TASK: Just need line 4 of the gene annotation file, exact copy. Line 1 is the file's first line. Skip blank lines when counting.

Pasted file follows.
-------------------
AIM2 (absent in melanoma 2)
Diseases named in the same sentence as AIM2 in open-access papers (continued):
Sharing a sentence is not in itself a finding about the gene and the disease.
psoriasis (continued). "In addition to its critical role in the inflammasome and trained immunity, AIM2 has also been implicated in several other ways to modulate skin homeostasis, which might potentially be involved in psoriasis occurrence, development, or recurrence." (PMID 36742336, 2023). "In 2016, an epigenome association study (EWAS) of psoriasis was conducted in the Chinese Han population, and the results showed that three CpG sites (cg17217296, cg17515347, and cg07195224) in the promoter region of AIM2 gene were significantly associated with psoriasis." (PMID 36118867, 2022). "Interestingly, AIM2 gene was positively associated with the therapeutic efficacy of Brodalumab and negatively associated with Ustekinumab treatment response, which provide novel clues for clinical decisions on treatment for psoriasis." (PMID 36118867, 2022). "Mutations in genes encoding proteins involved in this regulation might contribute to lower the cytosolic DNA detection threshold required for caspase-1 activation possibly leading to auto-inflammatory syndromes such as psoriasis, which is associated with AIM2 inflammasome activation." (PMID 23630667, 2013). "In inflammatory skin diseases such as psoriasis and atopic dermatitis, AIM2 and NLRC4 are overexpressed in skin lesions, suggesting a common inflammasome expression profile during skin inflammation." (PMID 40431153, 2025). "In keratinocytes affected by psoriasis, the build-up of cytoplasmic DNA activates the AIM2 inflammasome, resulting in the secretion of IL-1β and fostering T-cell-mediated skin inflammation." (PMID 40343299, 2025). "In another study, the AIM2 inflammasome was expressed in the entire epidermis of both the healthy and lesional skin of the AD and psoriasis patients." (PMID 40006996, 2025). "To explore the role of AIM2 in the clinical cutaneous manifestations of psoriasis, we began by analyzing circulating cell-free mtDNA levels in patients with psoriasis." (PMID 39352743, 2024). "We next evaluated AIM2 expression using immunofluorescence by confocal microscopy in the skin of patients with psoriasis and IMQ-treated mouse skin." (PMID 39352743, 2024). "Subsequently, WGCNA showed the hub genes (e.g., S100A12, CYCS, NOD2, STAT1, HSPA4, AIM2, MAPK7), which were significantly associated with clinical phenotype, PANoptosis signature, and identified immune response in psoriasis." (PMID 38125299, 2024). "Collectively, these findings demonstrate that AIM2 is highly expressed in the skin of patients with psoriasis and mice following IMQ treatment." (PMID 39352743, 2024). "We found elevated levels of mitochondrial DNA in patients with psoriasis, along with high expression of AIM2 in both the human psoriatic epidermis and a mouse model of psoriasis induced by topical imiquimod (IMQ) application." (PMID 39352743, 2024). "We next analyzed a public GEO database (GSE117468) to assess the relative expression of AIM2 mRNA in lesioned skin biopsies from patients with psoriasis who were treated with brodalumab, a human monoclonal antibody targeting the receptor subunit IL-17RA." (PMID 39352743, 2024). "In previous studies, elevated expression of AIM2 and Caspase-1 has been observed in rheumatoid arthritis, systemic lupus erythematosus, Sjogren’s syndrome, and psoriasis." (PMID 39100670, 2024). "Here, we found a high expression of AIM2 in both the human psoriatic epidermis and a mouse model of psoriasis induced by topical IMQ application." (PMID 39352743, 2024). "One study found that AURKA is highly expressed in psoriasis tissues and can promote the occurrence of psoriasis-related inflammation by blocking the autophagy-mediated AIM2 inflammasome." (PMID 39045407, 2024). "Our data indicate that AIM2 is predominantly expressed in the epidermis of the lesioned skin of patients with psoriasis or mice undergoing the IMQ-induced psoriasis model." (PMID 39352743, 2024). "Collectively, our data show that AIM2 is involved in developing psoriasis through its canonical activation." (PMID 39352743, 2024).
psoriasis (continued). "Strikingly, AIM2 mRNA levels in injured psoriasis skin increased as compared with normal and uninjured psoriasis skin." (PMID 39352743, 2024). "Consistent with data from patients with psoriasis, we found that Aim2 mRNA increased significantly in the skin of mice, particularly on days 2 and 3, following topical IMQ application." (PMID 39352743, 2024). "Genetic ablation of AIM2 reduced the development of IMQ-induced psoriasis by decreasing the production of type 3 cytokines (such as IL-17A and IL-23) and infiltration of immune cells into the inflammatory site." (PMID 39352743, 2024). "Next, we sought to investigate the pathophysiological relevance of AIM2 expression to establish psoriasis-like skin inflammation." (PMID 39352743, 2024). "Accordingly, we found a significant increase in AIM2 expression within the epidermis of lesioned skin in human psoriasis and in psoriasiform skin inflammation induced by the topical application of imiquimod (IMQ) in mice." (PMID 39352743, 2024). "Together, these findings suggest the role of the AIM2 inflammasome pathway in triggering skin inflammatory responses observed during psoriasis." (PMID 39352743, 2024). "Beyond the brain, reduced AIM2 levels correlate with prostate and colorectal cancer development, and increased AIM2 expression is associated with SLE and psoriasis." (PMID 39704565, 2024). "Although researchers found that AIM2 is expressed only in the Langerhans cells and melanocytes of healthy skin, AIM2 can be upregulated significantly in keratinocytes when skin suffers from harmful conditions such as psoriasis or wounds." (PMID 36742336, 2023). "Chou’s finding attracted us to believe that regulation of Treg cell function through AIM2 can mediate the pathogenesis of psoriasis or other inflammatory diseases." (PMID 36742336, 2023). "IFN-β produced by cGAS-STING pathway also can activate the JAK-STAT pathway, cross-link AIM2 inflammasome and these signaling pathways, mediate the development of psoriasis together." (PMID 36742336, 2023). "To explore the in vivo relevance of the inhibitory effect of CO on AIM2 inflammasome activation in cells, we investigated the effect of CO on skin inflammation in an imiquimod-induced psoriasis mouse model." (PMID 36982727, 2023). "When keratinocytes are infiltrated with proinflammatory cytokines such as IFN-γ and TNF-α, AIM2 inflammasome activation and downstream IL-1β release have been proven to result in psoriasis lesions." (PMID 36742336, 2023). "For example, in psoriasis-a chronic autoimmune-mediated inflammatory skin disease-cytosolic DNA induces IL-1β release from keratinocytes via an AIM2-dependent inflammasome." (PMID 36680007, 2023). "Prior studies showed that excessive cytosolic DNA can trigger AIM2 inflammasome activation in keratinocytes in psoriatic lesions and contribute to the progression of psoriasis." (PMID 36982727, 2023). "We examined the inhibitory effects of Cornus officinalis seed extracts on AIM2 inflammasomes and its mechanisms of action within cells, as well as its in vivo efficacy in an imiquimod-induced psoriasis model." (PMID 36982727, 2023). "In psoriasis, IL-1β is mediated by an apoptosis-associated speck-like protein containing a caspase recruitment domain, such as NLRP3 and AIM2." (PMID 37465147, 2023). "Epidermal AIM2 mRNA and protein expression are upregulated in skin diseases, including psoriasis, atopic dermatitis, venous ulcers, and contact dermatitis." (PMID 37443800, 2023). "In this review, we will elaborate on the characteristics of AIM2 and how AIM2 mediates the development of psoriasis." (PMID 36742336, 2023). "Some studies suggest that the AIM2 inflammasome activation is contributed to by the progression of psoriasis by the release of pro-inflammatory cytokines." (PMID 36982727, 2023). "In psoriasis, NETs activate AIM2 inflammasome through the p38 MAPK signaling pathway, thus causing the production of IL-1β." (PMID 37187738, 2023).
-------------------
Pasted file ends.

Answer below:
psoriasis (continued). "In addition to its critical role in the inflammasome and trained immunity, AIM2 has also been implicated in several other ways to modulate skin homeostasis, which might potentially be involved in psoriasis occurrence, development, or recurrence." (PMID 36742336, 2023). "In 2016, an epigenome association study (EWAS) of psoriasis was conducted in the Chinese Han population, and the results showed that three CpG sites (cg17217296, cg17515347, and cg07195224) in the promoter region of AIM2 gene were significantly associated with psoriasis." (PMID 36118867, 2022). "Interestingly, AIM2 gene was positively associated with the therapeutic efficacy of Brodalumab and negatively associated with Ustekinumab treatment response, which provide novel clues for clinical decisions on treatment for psoriasis." (PMID 36118867, 2022). "Mutations in genes encoding proteins involved in this regulation might contribute to lower the cytosolic DNA detection threshold required for caspase-1 activation possibly leading to auto-inflammatory syndromes such as psoriasis, which is associated with AIM2 inflammasome activation." (PMID 23630667, 2013). "In inflammatory skin diseases such as psoriasis and atopic dermatitis, AIM2 and NLRC4 are overexpressed in skin lesions, suggesting a common inflammasome expression profile during skin inflammation." (PMID 40431153, 2025). "In keratinocytes affected by psoriasis, the build-up of cytoplasmic DNA activates the AIM2 inflammasome, resulting in the secretion of IL-1β and fostering T-cell-mediated skin inflammation." (PMID 40343299, 2025). "In another study, the AIM2 inflammasome was expressed in the entire epidermis of both the healthy and lesional skin of the AD and psoriasis patients." (PMID 40006996, 2025). "To explore the role of AIM2 in the clinical cutaneous manifestations of psoriasis, we began by analyzing circulating cell-free mtDNA levels in patients with psoriasis." (PMID 39352743, 2024). "We next evaluated AIM2 expression using immunofluorescence by confocal microscopy in the skin of patients with psoriasis and IMQ-treated mouse skin." (PMID 39352743, 2024). "Subsequently, WGCNA showed the hub genes (e.g., S100A12, CYCS, NOD2, STAT1, HSPA4, AIM2, MAPK7), which were significantly associated with clinical phenotype, PANoptosis signature, and identified immune response in psoriasis." (PMID 38125299, 2024). "Collectively, these findings demonstrate that AIM2 is highly expressed in the skin of patients with psoriasis and mice following IMQ treatment." (PMID 39352743, 2024). "We found elevated levels of mitochondrial DNA in patients with psoriasis, along with high expression of AIM2 in both the human psoriatic epidermis and a mouse model of psoriasis induced by topical imiquimod (IMQ) application." (PMID 39352743, 2024). "We next analyzed a public GEO database (GSE117468) to assess the relative expression of AIM2 mRNA in lesioned skin biopsies from patients with psoriasis who were treated with brodalumab, a human monoclonal antibody targeting the receptor subunit IL-17RA." (PMID 39352743, 2024). "In previous studies, elevated expression of AIM2 and Caspase-1 has been observed in rheumatoid arthritis, systemic lupus erythematosus, Sjogren’s syndrome, and psoriasis." (PMID 39100670, 2024). "Here, we found a high expression of AIM2 in both the human psoriatic epidermis and a mouse model of psoriasis induced by topical IMQ application." (PMID 39352743, 2024). "One study found that AURKA is highly expressed in psoriasis tissues and can promote the occurrence of psoriasis-related inflammation by blocking the autophagy-mediated AIM2 inflammasome." (PMID 39045407, 2024). "Our data indicate that AIM2 is predominantly expressed in the epidermis of the lesioned skin of patients with psoriasis or mice undergoing the IMQ-induced psoriasis model." (PMID 39352743, 2024). "Collectively, our data show that AIM2 is involved in developing psoriasis through its canonical activation." (PMID 39352743, 2024).